Creating the Business Model – Lean Canvas

The following video on Creating the Business Model was completed in conjunction with Business Foundations.

In this video I describe how to use the questions posed in the Lean Canvas to help you flesh out your business model.

If you would like to find out about how I can help your business with a lean workshop, please contact me via

Enterprise 2 – Collaborations New Frontier and its Profound Impact on the Enterprise

Here is a recent presentation I’ve completed on this topic, hope you enjoy!

Information Management Challenges in Enterprises

Recently I attended the Institute for Information Management session on Fremantle Ports‘ journey  with information management.

As a part of the session there was an extended discussion on why champions of information management struggle so much in getting buy in from people working in the business to apply good information management practice.

One of the biggest blockers is that some of the  traditional champions of these types of systems still talk about  electronic documents and records management systems. With the invention of DVDs and CDs, the term “record” is as old fashioned as is the notion of a company librarian.

The internet has somewhat liberated us  from the drudge of finding relevant information, however so many people could  find that some simple help on search would be far more practical  assistance.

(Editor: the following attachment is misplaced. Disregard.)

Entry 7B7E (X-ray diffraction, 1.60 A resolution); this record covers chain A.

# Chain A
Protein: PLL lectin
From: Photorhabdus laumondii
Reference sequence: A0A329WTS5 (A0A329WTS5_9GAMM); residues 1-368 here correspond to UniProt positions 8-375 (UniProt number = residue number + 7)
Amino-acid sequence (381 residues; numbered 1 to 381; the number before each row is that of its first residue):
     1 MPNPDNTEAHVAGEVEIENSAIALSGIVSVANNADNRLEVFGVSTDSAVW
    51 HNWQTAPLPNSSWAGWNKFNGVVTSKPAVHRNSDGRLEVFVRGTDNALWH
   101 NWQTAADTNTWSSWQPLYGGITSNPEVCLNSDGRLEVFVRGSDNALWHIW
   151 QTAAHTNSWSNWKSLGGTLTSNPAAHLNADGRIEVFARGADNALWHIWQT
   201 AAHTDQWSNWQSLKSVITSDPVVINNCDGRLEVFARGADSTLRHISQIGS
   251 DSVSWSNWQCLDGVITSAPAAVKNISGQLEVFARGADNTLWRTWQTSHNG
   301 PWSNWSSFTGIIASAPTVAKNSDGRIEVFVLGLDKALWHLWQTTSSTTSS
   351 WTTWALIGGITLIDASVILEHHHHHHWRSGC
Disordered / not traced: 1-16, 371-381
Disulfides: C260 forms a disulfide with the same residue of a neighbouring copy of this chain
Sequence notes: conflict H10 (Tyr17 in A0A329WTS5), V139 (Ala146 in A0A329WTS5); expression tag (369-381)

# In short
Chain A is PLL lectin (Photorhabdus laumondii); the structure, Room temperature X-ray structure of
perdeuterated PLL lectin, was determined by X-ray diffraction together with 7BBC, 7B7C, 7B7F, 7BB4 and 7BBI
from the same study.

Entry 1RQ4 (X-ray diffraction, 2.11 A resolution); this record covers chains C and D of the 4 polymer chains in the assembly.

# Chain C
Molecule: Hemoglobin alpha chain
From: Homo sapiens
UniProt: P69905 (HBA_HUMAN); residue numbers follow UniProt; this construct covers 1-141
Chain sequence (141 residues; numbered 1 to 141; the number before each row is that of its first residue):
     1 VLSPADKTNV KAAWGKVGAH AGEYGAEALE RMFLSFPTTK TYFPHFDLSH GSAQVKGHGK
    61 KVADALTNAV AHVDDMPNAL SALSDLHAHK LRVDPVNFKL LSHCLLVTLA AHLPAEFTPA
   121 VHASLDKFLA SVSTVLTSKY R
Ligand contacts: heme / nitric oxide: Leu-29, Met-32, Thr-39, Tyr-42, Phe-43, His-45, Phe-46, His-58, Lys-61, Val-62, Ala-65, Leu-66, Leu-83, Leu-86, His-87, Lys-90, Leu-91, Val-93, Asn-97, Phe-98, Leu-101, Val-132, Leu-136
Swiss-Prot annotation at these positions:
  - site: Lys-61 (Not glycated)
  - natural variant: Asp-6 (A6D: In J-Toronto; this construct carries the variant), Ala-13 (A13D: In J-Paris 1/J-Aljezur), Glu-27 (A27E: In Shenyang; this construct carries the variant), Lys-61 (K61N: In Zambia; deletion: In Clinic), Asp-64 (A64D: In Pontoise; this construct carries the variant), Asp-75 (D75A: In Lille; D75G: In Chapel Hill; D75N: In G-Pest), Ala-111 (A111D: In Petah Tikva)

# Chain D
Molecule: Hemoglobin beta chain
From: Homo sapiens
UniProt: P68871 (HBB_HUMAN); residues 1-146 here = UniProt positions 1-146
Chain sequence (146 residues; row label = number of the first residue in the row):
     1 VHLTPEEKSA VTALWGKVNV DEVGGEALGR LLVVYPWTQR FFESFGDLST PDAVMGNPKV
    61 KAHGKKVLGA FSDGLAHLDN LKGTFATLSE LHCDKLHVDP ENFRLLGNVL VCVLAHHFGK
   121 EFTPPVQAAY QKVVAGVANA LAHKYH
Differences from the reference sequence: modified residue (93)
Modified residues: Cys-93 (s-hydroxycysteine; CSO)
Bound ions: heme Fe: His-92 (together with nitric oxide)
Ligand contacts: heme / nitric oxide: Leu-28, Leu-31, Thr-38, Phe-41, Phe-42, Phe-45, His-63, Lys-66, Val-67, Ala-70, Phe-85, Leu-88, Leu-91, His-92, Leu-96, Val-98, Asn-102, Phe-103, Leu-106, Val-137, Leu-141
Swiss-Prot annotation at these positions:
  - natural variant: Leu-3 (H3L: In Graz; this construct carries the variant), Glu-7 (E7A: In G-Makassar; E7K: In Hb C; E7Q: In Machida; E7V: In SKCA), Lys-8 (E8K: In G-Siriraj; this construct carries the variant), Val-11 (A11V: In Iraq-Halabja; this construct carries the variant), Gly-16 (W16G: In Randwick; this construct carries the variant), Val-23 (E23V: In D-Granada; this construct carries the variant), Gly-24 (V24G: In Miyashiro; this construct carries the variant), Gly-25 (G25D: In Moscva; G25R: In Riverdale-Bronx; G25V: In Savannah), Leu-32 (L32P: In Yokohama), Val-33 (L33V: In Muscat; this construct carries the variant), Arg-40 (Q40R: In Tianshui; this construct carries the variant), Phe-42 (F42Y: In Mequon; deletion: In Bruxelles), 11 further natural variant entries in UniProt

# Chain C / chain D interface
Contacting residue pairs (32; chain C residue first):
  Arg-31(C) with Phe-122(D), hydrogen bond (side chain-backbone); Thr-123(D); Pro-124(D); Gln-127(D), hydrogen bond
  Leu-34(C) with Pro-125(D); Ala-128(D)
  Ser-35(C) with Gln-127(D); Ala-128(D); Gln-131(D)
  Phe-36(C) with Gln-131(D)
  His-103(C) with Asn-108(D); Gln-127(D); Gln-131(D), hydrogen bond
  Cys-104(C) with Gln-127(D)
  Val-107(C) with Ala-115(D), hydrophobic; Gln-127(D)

The common enemy for information managers is the shared drive, and the reasons shared drives are attractive to business users are obvious:

  • fast
  • visual
  • easy to understand
  • drag and drop
  • easy to create from other similar structures used at previous employers
  • cheap, no software cost
  • no change management or training required

However there are plenty of downsides, and the problems manifest more greatly the larger the organisation

  • cannot find information  created and saved by other team members
  • ediscovery  legal issues
  • security  as to who can access which documents
  • version  management through many documents called final or versioned simply by date without regard to contents
  • no ability to easily discover relevant information created by others

Whilst many people that are working in the industry consider they are making headway, the reality is that they only make significant change when the two challenges faced here are brought together.

In the former instance the advantage of a shared drive structure is most felt by the individual. In the latter case, the benefit of using an enterprise content management platform primarily benefits the business as a whole. Clearly then, the technology needs to get out of the way and get back to being a really helpful tool for people creating documents and  using information today.

It is also important to recognise that there are different kinds of information management needs. Individuals often make their own choice of when something is valuable enough that it needs to be versioned and kept, or when it is still very much in a creation stage and not ready to be considered final. The challenge exists in circumstances where many projects start as ideas and stop soon after. It often only becomes apparent what should be kept after the project is complete, and in many cases people are under job and time pressure without the time to go back and appropriately document all that was covered.